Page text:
Ice skating is a fun way to get some exercise this holiday season. Before your gear up for the ice, check out these tips on preventing potential injury.
Make sure you are outfitted with skates that fit properly. If they are too tight or too big, you may get frustrated, especially if you are a beginner. You want to make sure your skates fit snugly, especially at your heel, but with enough room that you can wiggle your toes. Lightweight socks or tights are recommended over bulky, thick socks that could create lumps and bumps, thus making your skates uncomfortable. Once you get boots that fit just right, be sure to practice walking in them before taking to the ice. Be aware that your skate size is not always the same as your shoe size.
Protective head gear is highly recommended for children and beginner skaters. You can use a multi-sport helmet (skateboard, hockey, ski/snowboard); if you wish to purchase your own a local sporting goods store can assist you in proper fit. The main goal is so the helmet stays put and doesn’t move or fall off after a fall or collision.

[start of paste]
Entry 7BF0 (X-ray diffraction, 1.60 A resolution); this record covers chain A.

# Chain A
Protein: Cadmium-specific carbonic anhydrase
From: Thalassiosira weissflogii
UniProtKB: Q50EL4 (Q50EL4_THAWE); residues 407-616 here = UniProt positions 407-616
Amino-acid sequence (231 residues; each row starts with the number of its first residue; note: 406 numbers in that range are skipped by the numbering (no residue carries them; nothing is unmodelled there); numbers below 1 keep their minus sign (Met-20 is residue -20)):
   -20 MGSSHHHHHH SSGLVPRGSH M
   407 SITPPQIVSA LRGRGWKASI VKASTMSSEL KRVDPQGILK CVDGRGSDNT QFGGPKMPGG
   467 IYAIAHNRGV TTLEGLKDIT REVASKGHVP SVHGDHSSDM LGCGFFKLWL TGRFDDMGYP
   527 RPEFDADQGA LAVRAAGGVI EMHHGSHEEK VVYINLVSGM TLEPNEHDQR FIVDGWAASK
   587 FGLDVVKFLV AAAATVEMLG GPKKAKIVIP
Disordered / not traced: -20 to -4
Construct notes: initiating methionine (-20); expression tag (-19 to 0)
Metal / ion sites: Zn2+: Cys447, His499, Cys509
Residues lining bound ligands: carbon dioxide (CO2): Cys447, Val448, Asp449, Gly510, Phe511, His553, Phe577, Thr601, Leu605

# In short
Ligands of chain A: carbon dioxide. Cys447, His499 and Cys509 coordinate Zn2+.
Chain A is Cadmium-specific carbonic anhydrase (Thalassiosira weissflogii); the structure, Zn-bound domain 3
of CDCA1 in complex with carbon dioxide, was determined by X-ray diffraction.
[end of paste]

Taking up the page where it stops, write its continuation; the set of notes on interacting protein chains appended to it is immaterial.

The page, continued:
Your hands will thank you if you wear gloves or mittens, especially if you are just learning to skate.
A strong core supports and stabilizes your spine. With a strong core, you will be less likely to feel the effects of muscle strain from spending hours on the ice. As before any physical activity, a 5-10 minute warm-up and stretching routine will warm up your muscles and get you feeling more limber; and of course, ready to enter the rink!
From beginner to professional, everyone falls. Falling is pretty much unavoidable especially when learning how to skate. The best way to fall is to one side, not forward or backwards onto your tail bone. Protect your head by tucking your chin. When falling, try to avoid using your hands to break your fall; your wrists are at risk of injury if you do. If you can, try “practice” falling a few times off the ice by lowering your center of gravity, slide onto one hip, relax and collapse.
Dr. Christopher Good is a double board certified spine surgeon and the President of Virginia Spine Institute. Established as a world expert in the field, Dr. Good has pioneered the use of robotics, navigation, and augmented reality (AR) in spine surgery. He performed the first two-level disc replacement in Metro DC, Maryland, and Virginia region, and continues to evolve motion-enhancing procedures for patients suffering from neck and back conditions. Dr. Good has been named “Top Doctor” consistently over the past decade. Learn more about Dr. Christopher Good.